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No turning back

Pioneering the cause of foreign missions

Over one hundred years ago, an intrepid band of Brethren in Christ with a passion for spreading the Gospel set out from North America. Sailing from New York City in December 1897, they journeyed 3,000 miles across the Atlantic Ocean and eventually made their way to the Matopo Hills in Southern Rhodesia—a country now known as Zimbabwe—by summer 1898.

The arrival of these strange-looking white men and women by donkey-drawn wagon (pictured above) must have sent waves of shock and confusion through the Ndebele people who had long occupied the land. Indeed, initially the missionaries struggled to communicate their message. But there was no turning back. Eventually, some young people responded, and the missionaries held the first baptism in August 1899.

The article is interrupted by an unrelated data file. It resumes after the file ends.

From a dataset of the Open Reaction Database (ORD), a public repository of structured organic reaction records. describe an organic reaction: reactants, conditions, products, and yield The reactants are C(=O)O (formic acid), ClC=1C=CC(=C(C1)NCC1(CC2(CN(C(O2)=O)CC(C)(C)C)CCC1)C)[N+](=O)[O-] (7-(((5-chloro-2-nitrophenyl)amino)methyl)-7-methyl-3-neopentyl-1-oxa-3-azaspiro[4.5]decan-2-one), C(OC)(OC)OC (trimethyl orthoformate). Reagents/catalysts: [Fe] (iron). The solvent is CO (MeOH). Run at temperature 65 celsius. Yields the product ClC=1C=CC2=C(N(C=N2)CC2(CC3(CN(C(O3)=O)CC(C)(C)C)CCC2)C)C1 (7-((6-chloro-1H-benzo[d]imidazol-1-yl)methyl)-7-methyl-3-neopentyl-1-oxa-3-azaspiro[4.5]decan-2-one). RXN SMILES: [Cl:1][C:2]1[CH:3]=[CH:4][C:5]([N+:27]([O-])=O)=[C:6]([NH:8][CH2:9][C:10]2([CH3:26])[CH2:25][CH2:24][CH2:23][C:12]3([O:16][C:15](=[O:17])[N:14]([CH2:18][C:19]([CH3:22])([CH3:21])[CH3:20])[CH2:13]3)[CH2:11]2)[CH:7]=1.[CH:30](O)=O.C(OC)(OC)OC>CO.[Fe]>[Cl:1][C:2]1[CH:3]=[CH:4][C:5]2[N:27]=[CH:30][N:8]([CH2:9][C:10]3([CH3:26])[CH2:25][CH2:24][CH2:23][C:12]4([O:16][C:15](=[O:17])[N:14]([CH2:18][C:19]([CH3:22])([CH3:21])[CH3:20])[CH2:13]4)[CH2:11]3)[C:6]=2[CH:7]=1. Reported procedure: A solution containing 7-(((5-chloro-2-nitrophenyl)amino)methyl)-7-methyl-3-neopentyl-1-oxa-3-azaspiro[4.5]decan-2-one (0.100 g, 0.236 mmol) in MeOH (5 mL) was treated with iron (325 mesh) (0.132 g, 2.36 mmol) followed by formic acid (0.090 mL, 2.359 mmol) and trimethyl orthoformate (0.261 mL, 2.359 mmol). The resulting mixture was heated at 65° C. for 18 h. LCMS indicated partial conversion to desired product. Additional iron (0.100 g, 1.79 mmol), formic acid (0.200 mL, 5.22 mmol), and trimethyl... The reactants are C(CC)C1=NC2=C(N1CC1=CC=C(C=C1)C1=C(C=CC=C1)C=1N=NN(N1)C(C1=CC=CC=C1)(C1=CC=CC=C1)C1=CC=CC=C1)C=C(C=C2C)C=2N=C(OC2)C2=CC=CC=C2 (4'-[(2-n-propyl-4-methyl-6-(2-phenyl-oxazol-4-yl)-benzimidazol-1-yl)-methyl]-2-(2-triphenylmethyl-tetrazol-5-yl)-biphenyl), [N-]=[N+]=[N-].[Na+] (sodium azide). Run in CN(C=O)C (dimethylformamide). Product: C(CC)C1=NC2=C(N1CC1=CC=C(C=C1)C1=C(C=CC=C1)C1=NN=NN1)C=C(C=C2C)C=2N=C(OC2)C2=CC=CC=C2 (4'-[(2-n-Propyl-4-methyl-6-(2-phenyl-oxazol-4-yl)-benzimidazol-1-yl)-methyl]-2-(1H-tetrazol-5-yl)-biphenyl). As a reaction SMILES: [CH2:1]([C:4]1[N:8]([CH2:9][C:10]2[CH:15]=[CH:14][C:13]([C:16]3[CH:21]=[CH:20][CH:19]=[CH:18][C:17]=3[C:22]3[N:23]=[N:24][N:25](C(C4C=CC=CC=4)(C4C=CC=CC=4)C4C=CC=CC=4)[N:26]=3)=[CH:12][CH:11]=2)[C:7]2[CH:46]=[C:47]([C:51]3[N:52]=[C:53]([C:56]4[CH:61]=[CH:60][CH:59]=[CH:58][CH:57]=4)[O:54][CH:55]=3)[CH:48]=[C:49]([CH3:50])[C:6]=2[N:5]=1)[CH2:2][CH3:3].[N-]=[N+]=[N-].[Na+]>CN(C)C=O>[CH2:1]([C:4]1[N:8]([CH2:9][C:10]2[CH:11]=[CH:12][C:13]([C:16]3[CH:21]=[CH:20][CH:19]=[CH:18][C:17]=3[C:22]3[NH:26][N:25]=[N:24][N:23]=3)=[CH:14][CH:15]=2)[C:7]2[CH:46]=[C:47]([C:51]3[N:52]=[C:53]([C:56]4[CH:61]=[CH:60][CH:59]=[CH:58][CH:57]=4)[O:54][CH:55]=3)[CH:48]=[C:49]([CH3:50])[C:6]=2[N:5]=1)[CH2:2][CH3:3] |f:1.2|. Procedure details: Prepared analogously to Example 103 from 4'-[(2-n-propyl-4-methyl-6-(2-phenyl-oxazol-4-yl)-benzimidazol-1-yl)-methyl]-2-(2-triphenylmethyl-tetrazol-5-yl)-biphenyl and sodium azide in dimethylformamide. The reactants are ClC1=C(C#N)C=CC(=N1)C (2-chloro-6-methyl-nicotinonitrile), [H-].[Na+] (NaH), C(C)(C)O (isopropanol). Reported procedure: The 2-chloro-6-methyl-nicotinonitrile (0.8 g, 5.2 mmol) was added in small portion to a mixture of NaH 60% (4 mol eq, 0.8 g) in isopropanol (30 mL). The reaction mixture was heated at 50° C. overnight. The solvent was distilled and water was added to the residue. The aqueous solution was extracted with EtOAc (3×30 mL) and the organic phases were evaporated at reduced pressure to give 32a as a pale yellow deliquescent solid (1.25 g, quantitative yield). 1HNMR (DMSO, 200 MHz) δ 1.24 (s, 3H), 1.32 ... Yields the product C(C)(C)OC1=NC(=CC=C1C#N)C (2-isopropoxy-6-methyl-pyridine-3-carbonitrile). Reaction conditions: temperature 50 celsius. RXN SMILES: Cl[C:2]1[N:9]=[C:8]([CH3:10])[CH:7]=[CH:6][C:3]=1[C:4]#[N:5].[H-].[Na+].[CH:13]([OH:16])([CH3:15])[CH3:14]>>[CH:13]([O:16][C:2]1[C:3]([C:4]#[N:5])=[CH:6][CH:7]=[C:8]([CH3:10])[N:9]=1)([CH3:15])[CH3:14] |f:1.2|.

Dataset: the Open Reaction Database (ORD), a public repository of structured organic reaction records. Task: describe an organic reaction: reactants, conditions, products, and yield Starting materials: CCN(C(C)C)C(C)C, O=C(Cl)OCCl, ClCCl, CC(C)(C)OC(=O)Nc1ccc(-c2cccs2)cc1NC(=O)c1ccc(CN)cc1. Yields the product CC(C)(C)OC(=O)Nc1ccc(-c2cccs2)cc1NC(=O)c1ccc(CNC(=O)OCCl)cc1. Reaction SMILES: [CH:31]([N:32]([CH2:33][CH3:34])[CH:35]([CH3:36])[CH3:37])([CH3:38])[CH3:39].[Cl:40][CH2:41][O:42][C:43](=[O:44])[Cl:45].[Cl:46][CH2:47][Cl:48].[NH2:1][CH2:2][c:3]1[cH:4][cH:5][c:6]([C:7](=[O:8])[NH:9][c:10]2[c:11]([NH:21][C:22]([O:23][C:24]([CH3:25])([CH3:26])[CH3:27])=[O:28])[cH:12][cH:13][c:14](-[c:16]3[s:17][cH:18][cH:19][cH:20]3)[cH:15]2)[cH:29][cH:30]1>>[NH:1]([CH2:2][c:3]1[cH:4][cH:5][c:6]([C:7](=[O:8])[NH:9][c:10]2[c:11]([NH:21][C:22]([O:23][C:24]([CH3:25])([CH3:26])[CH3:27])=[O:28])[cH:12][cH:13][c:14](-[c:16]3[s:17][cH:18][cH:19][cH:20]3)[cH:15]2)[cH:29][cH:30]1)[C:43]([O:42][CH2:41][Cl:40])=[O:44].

The work of these early missionaries sparked a passion among Brethren in Christ for the cause of global witness and service. Over the years North American missionaries have contributed to the establishment of 30 national BIC conferences, associations, or church clusters in places beyond North America, and the ministry of BIC World Missions continues today, with 69 cross-cultural workers engaged in 20 countries. As a result, today 80 percent of BIC congregations are outside North America.

This article originally appeared in the spring/summer 2015 issue of In Part magazine.

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